Tag Archives: New England

Four FAVORITE BOOK SETTINGS on Friday

maps

Four FAVORITE BOOK SETTINGS on Friday
I have to admit that I am Buzz Feed Quiz junkie.  You know, the ones that have you answer questions to determine which Disney Princess you are, which Hogwarts House you belong in, and which decade should you have lived in.  In order, Belle (no surprise there), Gryffindor (I wish I was that brave), and the 1950’s (pencil skirts and cocktail hour all the way!).  I recently saw one that “determined” your book interests based on travel preferences, and it got me thinking about settings.  I went through my list of all my favorite mystery writers . . . of course I have a list . . . and not too surprisingly, there was a lot of overlap of locations.  An honorable mention list must include New Orleans, Washington DC, and New York, but here are the four that made the final cut.

The United Kingdom
Big surprise there!  Obviously London – past and present – is number one of my list.  I have been an Anglophile forever, and although I have only had the opportunity to travel to the UK once, I love the juxtaposition between old and new, ancient and modern.  The history combined with all the cultural influences makes the setting full of literary opportunities.  With such a rich history, mysteries can be set in so many different time periods.  I love to read about the social customs and class mores that are indicative to each era.  Some of my favorite authors include maps of historical London and it is fascinating to see what has changed and what has stayed the same.

I love to read about modern London in Deborah Crombie’s Duncan Kincaid and Gemma James New Scotland Yard adventures, Regency London through the eyes of C. S. Harris’ Sebastian St. Cyr, and Victorian London’s Charles Lenox series by Charles Finch.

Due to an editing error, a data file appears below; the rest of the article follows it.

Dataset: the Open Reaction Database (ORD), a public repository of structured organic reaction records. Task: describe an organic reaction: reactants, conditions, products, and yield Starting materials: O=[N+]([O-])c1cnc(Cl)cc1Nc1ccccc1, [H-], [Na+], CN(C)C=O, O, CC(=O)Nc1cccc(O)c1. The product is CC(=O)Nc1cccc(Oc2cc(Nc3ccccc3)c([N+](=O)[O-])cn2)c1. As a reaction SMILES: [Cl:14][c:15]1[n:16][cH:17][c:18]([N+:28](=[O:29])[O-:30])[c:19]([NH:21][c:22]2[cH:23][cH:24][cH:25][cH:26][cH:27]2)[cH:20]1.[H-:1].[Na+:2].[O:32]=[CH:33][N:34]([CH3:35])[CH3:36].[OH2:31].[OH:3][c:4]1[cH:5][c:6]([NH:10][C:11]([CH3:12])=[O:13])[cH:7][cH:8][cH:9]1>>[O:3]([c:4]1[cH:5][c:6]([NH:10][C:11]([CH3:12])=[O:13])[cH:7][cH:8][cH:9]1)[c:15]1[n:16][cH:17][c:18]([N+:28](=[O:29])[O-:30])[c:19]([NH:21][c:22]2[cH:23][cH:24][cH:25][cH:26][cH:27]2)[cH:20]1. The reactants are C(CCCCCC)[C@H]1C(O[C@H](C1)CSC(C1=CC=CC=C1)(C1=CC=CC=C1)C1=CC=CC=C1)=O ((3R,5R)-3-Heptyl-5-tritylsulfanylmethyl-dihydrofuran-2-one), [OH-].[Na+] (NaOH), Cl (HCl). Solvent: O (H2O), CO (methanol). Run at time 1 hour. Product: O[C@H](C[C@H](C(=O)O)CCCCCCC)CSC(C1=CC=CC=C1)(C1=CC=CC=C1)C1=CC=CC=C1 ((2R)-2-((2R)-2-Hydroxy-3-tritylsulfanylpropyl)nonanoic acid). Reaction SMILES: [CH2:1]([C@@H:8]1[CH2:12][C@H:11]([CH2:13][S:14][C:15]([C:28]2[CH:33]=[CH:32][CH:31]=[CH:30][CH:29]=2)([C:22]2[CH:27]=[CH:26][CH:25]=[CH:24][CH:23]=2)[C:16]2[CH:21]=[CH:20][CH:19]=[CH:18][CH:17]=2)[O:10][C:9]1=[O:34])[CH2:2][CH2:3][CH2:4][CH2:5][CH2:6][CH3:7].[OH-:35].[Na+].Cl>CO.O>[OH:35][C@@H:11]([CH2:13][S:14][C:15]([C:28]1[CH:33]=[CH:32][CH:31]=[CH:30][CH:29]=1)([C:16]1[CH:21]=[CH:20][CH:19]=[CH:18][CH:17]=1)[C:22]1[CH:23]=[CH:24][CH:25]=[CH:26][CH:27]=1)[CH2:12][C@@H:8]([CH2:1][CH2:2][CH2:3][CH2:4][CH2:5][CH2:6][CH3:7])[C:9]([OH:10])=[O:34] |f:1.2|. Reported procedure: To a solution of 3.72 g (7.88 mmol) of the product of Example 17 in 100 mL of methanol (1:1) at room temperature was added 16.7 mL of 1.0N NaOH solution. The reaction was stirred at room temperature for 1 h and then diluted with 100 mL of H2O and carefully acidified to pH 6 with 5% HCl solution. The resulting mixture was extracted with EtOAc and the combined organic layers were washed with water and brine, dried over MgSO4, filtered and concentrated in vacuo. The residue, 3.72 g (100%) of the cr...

Of course, the great thing about the UK is that you can include Scotland, Wales, and Ireland.  My favorite mystery writer, Anna Lee Huber, sets her Georgian Lady Darby series in Scotland.  A modern day Wales is seen in Elizabeth Dunnett’s Penny Brannigan series and Rhys Bowen’s Evan Evans mysteries.

San Francisco
You have probably also noticed my love of San Francisco.  Ah, if money were no object . . . actually, it is an object, just one I don’t have a lot of!  Once again, it is a city with a lot of history and diversity.  With influences from the West and its role in the American Gold Rush and westward expansion history, there is a wealth of potential for conflict and personality.  The cultural and ethnic enclaves within the city are so vibrant that they are also individual and unique settings within the larger city.

I love Juliet Blackwell’s witchcraft series that is set in the Haight-Ashbury district of San Francisco; the author does a great job at describing the tone and feel of this vibrant neighborhood.  Kate Carlisle is another favorite author of mine; her stories are set all around the heart of the city but she also travels up 101 across the Golden Gate Bridge to the wine country as well.  I just discovered Nancy Herriman’s novel of Old San Francisco set post Gold Rush and I look forward to more in that series.

New England
The crisp fall air.  The smell of apple pie.  The sound the pounding surf.  The sight of a dead body.  Don’t you love New England!!  Having lived in the Northeast, I quickly fell in love with the region and it truly does provide a wonderful backdrop to a great crime!  Seriously though, the history, the topography, and customs of decades old generations makes New England a great setting.

Quintessential New England towns provide the perfect setting for Julia Spencer-Fleming’s Russ VanAlstyne and Clare Fergusson contemporary mysteries that feature a small town cop and an Episcopalian priest, and for Jenn McKinlay’s Library Lovers mysteries set in coastal Connecticut.  Kaitlyn Dunnett channels a Scottish heritage in the fictitious Moosetookalook, Maine.

France
Ironically, France had never been a place I had a huge desire to visit, until I was introduced to two great mystery series sent in this beautiful and culturally rich country.  Wine, cheese, the French Alps, the French Riviera.  Seriously, what was I thinking?  Of course I would love to go there!!